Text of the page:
By Steve Bass | Sunday, May 2, 2010 at 10:27 am
I know many of you still stubbornly use Internet Explorer (hello, Carl). I used to, as well. But Firefox, with all its lovely add-ons and tweaks, is just more fun to use.
Let’s start with a something you might not know about: Firefox’s hidden visual tab switching tweak. Right now, you can use Ctrl-Tab to cycle through Firefox’s tabs. But if you’re using Firefox 3.6, the current revision, this tweak will give you a visual look at the tabs, just like using Alt-Tab in Windows.
Turning on the feature takes two steps:
1. Go to Firefox’s address bar, type about:config, and hit Enter. (Didn’t know about this, eh?)
2. Type browser.ctrlTab.previews into the Filter field. When it appears, double-click it. (The value will change to true.)
Here five add-ons I’ve recently used; they’re easy to install and don’t take much time to figure out how to use. Pay attention to the version of Firefox you have installed (Help, About Mozilla Firefox) to make sure the add-on’s compatible with it.
Tired of squinting at sites with tiny fonts or weird background colors? Experiment with NoSquint to override a site’s font and image sizes as well as change its foreground and background colors. If you like the results, tell NoSquint to remember the settings for your return visit to the specific site.
I’ve experimented with SwiftTabs for a few weeks. It lets you use the F-keys to go to the next or previous open tab. It’s a keeper — and especially useful for those of us with Function keys along the side the keyboard. (Careful, the site has a name sure to offend.) [Hmm. I’m not sure I’d trust software clearly written by a Neanderthal. -ksk] [Kim: The add-on works perfectly despite the guy’s heritage.–SB]
I like the idea behind Fox Splitter, an add-on that rearranges tabs as separate windows. The problem is I had trouble adjusting to splitting off tabs and keeping track of what went where. You might like it, and it’s easy enough to install and uninstall, so give it a try.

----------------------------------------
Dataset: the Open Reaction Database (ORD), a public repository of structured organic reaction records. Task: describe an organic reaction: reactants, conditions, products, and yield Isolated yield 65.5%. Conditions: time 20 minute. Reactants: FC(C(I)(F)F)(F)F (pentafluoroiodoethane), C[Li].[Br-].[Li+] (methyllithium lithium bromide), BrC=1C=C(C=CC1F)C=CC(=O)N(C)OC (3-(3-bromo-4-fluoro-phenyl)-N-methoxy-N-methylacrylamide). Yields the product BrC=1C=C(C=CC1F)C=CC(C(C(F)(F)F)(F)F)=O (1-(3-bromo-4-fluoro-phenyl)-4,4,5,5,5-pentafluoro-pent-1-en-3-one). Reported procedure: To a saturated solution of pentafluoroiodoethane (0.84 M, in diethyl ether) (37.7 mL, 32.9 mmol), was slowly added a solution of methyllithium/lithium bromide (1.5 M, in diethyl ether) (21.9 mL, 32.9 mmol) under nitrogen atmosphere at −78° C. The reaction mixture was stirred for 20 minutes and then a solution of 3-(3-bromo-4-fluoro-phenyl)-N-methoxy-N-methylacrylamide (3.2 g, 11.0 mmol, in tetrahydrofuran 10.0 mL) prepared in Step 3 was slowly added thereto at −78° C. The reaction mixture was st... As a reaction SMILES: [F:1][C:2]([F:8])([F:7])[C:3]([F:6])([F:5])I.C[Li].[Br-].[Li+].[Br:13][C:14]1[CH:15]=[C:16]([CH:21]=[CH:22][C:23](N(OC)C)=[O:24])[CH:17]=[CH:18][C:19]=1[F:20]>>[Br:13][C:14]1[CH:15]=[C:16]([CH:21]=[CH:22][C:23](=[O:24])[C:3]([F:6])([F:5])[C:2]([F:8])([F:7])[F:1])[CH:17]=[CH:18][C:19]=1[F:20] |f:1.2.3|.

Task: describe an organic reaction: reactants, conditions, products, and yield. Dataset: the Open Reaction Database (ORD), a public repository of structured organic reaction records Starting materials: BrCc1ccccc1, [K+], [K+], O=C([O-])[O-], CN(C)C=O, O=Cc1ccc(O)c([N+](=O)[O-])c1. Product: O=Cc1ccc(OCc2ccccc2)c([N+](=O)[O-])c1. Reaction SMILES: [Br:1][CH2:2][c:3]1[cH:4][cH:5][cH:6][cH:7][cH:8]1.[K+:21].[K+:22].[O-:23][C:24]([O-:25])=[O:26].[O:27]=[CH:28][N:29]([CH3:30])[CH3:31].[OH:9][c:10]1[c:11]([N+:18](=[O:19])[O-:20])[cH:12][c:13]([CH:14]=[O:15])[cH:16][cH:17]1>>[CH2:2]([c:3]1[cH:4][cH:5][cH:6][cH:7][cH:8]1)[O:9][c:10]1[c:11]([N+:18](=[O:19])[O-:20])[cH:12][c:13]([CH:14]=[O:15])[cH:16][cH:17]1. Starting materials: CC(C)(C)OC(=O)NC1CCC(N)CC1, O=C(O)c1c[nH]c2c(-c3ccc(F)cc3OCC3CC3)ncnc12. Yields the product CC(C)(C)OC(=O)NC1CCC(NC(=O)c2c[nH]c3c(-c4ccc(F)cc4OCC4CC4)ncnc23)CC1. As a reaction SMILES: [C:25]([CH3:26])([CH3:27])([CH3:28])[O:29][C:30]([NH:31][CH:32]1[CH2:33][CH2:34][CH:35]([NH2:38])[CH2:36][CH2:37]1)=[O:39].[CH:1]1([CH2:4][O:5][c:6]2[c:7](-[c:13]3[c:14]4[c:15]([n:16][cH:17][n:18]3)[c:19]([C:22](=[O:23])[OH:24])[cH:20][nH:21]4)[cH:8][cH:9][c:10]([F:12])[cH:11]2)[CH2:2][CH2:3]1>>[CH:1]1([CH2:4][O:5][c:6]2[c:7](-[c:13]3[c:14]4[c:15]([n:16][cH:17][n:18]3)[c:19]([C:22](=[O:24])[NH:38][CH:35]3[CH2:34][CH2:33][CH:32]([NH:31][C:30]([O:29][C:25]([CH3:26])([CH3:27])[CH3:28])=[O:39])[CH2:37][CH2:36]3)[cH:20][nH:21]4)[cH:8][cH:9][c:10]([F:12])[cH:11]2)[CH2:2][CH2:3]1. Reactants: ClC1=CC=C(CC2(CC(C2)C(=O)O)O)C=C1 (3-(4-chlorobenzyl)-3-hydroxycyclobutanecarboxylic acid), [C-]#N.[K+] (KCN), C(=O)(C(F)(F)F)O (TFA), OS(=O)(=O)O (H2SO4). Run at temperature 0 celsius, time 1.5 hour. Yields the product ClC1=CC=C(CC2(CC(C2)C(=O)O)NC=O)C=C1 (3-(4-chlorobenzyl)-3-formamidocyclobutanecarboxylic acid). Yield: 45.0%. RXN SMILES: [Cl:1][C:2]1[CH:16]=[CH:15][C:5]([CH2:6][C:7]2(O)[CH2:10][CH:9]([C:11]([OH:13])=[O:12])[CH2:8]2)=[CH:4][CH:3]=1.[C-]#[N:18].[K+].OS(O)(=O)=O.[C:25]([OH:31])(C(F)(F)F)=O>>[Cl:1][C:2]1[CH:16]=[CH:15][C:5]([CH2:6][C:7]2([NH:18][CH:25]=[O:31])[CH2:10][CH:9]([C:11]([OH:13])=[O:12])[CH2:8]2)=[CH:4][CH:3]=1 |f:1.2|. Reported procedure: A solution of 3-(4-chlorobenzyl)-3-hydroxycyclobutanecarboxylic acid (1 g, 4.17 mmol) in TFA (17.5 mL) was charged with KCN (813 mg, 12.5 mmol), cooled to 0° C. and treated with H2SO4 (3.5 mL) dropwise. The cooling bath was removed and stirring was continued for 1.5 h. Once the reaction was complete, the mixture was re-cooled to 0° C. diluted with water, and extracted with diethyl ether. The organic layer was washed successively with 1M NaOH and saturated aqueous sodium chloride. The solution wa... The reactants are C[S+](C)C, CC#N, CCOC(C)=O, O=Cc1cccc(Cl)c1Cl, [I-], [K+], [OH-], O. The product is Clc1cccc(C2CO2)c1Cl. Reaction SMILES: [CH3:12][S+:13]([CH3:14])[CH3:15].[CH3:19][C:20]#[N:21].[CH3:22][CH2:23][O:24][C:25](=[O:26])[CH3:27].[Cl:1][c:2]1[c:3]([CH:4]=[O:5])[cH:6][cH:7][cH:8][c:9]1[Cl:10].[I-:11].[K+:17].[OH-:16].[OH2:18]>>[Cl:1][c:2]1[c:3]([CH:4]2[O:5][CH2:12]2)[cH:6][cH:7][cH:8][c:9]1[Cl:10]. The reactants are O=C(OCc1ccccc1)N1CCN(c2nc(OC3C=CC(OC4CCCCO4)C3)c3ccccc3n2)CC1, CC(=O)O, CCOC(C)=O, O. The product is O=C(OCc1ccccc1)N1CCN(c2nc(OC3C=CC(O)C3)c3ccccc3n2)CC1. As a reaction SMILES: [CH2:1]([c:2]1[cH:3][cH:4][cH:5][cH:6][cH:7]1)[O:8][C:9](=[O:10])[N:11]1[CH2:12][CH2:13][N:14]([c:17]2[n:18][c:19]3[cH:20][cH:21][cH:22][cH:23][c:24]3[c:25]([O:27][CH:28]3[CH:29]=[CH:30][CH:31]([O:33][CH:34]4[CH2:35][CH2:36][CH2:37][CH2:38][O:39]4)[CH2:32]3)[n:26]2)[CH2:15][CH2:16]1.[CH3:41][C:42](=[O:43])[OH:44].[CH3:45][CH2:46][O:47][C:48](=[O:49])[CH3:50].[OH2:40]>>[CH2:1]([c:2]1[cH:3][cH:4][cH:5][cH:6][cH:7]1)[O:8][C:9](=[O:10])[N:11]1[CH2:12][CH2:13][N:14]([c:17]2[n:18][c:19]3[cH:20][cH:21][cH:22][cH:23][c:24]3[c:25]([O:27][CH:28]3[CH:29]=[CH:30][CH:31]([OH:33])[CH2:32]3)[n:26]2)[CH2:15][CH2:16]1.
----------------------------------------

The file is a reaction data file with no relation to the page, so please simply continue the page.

Not all of Firefox’s icons are easy to recognize; Menu Icons Plus gives me a nicer array of choices. I’m using it with XP, but Vista and Win7 may give you problems.
You know about Firefox’s built-in Find features. Find All highlights every occurrence of the word, shows it in a separate window, and lets you click to go to the word. (See the screens below for instructions.) Très cool, no?
Now for a couple add-ons only for those of you with a technical itch that needs to be scratched.
* I know you’re not content with using just Firefox. Play around with Open With to open a page in Internet Explorer, Chrome, Safari, or Opera, provided the browser’s installed on your system.
* You want online anonymity? Tor encrypts data sent from your PC to a relay server. Multiple relay servers are used and you don’t need to scan for new proxies. You’ll want the “Zero Install Bundle for Windows” version and you’ll definitely want to read the FAQ carefully before installing the tool.
Tor is a complicated, powerful tool, so use it with caution. That’s because there’s a chance it can accidentally run Fdisk (or you’ll claim it did), confuse Firefox beyond belief, gunk up your sockets and mess with your Internet connection, and worst of all, kink up your gotkes (yes, it rhymes with latkes). Y’all have been warned.
[This post is excerpted from Steve’s TechBite newsletter. If you liked it, head here to sign up–it’s delivered on Wednesdays to your inbox, and it’s free.]